Fake it until you make it...

... or at least don't let your nerves get the best of you.

Finally, summer vacation has arrived!  And I cannot think of another year of teaching that this time of rest and relaxation is more needed.  As I mentioned in some of my previous posts, I spent most of my free time (everyone in the educational world knows "free time" for a teacher really just means time not spent with their students) slaving away prepping materials for my new Advanced Placement Chemistry course.  I have spent innumerable hours planning, developing, and creating course materials to use over this past year.  I truly do not know how I did it, nor how my students can insist that I did it WELL for that matter.  As I reflect on this past year as a new AP chemistry teacher here are some things I learned:

  1. It's always easier to get easier.  When teaching an advanced placement curriculum, it seems like many teachers go into their classrooms like gangbusters and drive the rigor up to such a high, almost unattainable level.  "I mean it is Advanced Placement after all!"  True, and it should be rigorous - AP courses are elective courses.  Your students are there to learn valuable course material where their understanding will be assessed by the College Board at the end of the course.  So, why not turn up the heat a little bit, then back off as the year progresses?  It takes time to become adjusted to this type of course work, and students need to know your expectations right out of the gate.
  2. It's OK if you don't know the answer.  You may take it pretty hard the first time a student asks you a question that you aren't sure of the answer.  This is not a sign of weakness - it's a sign that you are human.  Often I find myself guessing at the answer, but then telling the students we can "google it" if we have enough time at the end of the lesson, or tell them that I will get back to them tomorrow about it.  Students often associate teachers being the "all knowing."  And this is of course not true.  It is not possible to know everything. In fact chemists in particular, spend years studying one tiny intricate part of their content area.  It is unrealistic to expect perfection.  Plus, I think your students will appreciate your honesty and will often interpret it as being more approachable in the long run.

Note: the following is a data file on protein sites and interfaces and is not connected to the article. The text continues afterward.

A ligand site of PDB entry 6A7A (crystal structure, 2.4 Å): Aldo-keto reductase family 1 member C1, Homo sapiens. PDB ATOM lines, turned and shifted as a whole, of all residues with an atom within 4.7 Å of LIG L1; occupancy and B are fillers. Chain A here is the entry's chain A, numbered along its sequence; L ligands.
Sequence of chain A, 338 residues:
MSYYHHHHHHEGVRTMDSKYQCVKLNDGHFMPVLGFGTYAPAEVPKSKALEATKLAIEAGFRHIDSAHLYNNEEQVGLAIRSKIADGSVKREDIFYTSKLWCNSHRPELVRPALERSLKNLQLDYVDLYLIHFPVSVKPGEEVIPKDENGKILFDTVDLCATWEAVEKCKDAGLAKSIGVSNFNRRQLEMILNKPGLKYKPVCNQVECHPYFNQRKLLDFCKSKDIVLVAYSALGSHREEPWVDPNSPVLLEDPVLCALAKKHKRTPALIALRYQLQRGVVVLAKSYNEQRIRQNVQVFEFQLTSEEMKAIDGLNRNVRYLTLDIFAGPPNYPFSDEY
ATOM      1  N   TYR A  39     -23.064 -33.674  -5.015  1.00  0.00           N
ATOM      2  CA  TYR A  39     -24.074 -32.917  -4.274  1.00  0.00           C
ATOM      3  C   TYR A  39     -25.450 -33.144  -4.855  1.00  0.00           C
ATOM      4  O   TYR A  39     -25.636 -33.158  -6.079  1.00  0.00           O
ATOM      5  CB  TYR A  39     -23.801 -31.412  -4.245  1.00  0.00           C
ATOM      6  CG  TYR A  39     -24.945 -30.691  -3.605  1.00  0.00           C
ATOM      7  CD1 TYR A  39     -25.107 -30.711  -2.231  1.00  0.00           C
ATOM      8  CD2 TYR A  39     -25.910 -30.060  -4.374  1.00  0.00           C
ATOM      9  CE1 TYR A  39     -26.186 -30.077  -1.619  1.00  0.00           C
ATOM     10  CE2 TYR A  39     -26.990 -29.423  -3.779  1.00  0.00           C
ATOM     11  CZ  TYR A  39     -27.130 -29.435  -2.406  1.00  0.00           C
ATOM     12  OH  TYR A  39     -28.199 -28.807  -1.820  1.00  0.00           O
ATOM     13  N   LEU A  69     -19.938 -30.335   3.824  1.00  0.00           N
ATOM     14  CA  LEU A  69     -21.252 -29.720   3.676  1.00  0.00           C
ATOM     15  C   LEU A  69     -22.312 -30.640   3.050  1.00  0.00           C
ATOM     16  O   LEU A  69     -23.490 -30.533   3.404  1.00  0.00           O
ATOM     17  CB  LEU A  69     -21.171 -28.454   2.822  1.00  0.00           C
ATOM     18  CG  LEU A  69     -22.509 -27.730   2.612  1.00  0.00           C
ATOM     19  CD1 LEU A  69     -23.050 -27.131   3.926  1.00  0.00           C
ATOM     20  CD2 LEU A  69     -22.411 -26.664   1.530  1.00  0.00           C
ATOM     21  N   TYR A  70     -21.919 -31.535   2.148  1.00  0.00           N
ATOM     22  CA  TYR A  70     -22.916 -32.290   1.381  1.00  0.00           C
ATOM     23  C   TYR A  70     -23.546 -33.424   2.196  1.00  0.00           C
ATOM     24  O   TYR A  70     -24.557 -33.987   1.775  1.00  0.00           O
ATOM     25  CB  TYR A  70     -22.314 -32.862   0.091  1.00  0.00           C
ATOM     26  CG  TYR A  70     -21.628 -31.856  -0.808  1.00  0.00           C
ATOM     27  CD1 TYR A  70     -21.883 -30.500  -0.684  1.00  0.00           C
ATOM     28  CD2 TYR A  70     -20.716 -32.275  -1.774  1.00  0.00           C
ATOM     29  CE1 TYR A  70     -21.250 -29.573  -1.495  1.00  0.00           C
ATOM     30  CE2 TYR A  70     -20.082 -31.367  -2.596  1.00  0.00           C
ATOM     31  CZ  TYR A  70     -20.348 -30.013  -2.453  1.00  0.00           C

3. AP students are self-sufficient.  Don't have enough time to cover all necessary material in a chapter?  Make it known from the beginning of your course that your textbook is meant to be read, studied, and outlined.  That way if you don't have quite enough time to cover the material in class the students can pick up where you left off.  Further, I spend at least two days in class where the students work on problems in the chapter.  This is prime time for students to read over the material you didn't cover, and ask questions about what they don't understand.  Remember, these are AP students, they're in your class for a reason.  It's expected they have good work ethic and will make it known if they need assistance.
Of course there are others, but I'll save that for a future blog post.  I very much wish you a restful and relaxing summer vacation.  You deserve it, teach!

Ms. Razz is an enthusiastic chemistry teacher in New Jersey.  She often counts herself to sleep at night using molecules or by reciting Avogadro's number. (For real.) She believes that every student has the power to learn anything, even chemistry.  After all, she remembers this hustle didn't always come easy to her. She's also a Teachers Pay Teachers seller and you can view and purchase her lessons here.